Out of Exile

Out of Exile

3.9 29
by Audioslave
     
 

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While there's no shortage of pure power in their ranks, the most appealing thing about Audioslave is their unfettered devotion to the groove -- a loyalty that saturates Out of Exile from the opening moments of the bass-heavy "Your Time Has Come." Frontman Chris Cornell imbues that tune -- a sepulchral antiwar screed -- with aSee more details below

Overview

While there's no shortage of pure power in their ranks, the most appealing thing about Audioslave is their unfettered devotion to the groove -- a loyalty that saturates Out of Exile from the opening moments of the bass-heavy "Your Time Has Come." Frontman Chris Cornell imbues that tune -- a sepulchral antiwar screed -- with a sense of foreboding that matches the darkness of Soundgarden's most formidable material. The disc's mood is fairly unrelenting, from the title track -- which incorporates a jarringly martial drum intro and a vocal that perfectly conveys the lyric's quiet desperation -- to a bluesy dirge ("Heaven's Dead") that's downbeat enough to squelch Annie's hope that the sun'll come up tomorrow. When they allow the wall of sound to crack a bit, the results are intriguing, as evidenced by "Doesn't Remind Me," a complex track that alternates pastoral acoustic verses -- in which Cornell muses about his fondness for "gypsy moths and radio talk"-- and crushing choruses. There's a similar dichotomy at play in the deceptively jaunty "Drown Me Slowly," which might be as close to old-school boogie as Audioslave can get (save for those typically hair-raising Tom Morello guitar solos). The disc isn't without its clunkers -- the sappy "Be Yourself" proves once again that the band should treat power ballads the way Superman treats kryptonite -- but it does offer ironclad proof that Audioslave have completed their evolution from interesting project to fully realized musical force.

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Editorial Reviews

All Music Guide - Stephen Thomas Erlewine
Given that most supergroups last little longer than a single album, it was easy to assume that Audioslave -- the pairing of Soundgarden vocalist Chris Cornell and the instrumental trio at the core of Rage Against the Machine -- was a one-off venture. That suspicion was given weight by their eponymous 2002 debut, which sounded as if Cornell wrote melodies and lyrics to tracks RATM wrote after the departure of Zack de la Rocha, but any lingering doubts about Audioslave being a genuine rock band are vanished by their 2005 second album, Out of Exile. Unlike the first record, Out of Exile sounds like the product of a genuine band, where all four members of the band contribute equally to achieve a distinctive, unified personality. It's still possible to hear elements of both Rage and Soundgarden here, but the two parts fuse relatively seamlessly, and there's a confidence to the band that stands in direct contrast to the halting, clumsy attack on the debut. A large part of the success of Out of Exile is due to the songs, which may be credited to the entire group but are clearly under the direction of Cornell, sounding much closer to his past work than anything in Rage's catalog. Even the simple riff-driven rockers are tightly constructed songs with melodies and dramatic tension -- they lead somewhere instead of running in circles -- while the ballads have a moody grace and there's the occasional left-field surprise like the sunny, sweet psych-pop gem "Dandelion"; it's the strongest set of songs Cornell has written in a decade. Which is not to say that Out of Exile is without excesses, but they're almost all from guitarist Tom Morello; his playing can still seem laborious, particularly when he clutters single-string riffs with too many notes (the otherwise fine opener, "Your Time Has Come," suffers from this), and his elastic stomp box excursions verge on self-parody on occasion. Still, these are isolated moments on an album that's otherwise lean, hard, strong, and memorable, a record that finds Audioslave coming into its own as a real rock band.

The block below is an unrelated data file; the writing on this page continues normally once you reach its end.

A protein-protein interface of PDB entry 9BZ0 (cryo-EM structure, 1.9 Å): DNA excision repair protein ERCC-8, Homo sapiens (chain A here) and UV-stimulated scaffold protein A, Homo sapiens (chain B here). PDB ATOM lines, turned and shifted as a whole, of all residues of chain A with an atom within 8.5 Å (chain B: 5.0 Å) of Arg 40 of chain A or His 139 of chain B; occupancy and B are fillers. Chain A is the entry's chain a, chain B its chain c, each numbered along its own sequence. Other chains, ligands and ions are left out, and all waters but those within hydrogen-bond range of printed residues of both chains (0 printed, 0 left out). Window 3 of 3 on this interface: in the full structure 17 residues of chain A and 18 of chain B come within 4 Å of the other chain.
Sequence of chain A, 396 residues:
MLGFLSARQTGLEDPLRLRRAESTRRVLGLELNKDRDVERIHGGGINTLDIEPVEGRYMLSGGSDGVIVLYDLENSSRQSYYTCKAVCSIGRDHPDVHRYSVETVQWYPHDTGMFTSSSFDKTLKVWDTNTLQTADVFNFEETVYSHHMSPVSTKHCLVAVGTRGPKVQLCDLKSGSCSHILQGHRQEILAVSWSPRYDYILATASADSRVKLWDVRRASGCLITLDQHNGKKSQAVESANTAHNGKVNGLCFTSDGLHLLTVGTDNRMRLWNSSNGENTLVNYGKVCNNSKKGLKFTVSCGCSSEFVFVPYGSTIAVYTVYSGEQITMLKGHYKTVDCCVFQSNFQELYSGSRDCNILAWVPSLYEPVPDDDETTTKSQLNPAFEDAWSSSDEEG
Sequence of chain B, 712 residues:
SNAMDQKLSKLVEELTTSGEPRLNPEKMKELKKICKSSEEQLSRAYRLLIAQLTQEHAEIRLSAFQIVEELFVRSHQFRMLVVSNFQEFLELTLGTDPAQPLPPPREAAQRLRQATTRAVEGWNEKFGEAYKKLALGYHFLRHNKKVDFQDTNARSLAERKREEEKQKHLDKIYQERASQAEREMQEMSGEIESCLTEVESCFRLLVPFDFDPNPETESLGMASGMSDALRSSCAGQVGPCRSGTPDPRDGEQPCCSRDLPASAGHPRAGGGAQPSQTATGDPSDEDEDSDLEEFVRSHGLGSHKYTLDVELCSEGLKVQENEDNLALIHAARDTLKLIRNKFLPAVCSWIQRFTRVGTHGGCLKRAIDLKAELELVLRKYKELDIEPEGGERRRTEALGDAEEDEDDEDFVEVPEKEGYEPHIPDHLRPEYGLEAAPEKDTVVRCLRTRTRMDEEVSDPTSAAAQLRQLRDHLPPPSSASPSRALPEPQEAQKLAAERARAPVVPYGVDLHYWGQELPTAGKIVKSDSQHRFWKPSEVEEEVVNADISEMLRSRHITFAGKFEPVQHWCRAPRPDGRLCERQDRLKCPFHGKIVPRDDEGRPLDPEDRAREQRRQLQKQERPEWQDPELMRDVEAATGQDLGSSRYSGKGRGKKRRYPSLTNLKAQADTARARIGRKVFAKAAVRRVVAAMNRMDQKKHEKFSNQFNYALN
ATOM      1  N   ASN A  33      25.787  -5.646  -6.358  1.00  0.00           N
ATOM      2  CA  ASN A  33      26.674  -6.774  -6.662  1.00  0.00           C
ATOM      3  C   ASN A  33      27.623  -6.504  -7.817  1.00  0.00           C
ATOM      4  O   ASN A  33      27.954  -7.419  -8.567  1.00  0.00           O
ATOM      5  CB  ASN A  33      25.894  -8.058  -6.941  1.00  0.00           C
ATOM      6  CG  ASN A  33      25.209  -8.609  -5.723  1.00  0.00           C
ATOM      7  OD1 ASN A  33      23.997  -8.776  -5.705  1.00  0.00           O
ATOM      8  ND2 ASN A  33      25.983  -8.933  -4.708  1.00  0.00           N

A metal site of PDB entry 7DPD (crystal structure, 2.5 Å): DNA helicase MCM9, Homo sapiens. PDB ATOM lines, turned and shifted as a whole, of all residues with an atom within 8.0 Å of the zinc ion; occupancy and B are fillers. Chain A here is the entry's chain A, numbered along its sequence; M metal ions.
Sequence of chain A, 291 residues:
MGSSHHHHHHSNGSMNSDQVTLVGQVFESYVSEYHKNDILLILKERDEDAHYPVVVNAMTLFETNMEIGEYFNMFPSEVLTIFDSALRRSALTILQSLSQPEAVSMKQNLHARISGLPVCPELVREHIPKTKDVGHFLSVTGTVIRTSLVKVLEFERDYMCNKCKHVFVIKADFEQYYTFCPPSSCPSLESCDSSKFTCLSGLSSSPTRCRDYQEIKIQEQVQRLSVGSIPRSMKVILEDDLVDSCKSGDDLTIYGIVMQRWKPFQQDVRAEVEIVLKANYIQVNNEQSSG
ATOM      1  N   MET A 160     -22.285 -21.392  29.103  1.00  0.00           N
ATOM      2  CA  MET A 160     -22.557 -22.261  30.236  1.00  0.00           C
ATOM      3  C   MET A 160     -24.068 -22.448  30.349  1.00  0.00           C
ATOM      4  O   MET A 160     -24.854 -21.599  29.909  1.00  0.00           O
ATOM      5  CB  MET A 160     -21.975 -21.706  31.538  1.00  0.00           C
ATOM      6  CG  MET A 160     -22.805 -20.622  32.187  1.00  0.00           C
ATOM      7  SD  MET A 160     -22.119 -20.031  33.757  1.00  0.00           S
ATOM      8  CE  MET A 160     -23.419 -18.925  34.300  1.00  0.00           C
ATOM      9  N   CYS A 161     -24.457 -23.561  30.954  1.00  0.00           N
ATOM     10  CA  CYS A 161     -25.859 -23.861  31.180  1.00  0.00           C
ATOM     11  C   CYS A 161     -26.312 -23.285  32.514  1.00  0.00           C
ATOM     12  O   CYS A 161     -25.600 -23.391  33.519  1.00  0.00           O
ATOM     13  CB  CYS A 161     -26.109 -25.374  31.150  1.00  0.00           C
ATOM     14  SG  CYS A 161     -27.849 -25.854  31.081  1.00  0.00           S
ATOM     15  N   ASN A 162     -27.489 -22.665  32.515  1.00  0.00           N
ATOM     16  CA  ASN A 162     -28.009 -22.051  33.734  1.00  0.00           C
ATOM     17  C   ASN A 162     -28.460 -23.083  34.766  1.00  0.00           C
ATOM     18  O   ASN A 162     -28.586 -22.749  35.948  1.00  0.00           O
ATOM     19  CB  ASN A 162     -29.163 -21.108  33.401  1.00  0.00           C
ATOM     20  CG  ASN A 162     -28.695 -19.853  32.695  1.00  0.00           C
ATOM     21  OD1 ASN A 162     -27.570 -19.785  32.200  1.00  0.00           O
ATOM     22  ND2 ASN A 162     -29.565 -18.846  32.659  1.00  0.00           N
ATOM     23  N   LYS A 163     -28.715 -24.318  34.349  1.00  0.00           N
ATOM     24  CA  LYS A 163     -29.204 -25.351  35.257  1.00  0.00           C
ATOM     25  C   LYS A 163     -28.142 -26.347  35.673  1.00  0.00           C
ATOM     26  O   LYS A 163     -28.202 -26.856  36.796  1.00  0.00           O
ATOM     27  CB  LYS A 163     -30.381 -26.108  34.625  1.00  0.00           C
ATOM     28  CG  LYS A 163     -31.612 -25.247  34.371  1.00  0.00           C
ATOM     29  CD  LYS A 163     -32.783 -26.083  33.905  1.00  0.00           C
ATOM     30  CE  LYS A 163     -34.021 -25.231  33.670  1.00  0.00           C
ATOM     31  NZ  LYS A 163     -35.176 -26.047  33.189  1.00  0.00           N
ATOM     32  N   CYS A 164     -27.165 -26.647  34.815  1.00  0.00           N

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Product Details

Release Date:
05/24/2005
Label:
Interscope Records
UPC:
0602498815632
catalogNumber:
000460302
Rank:
24512

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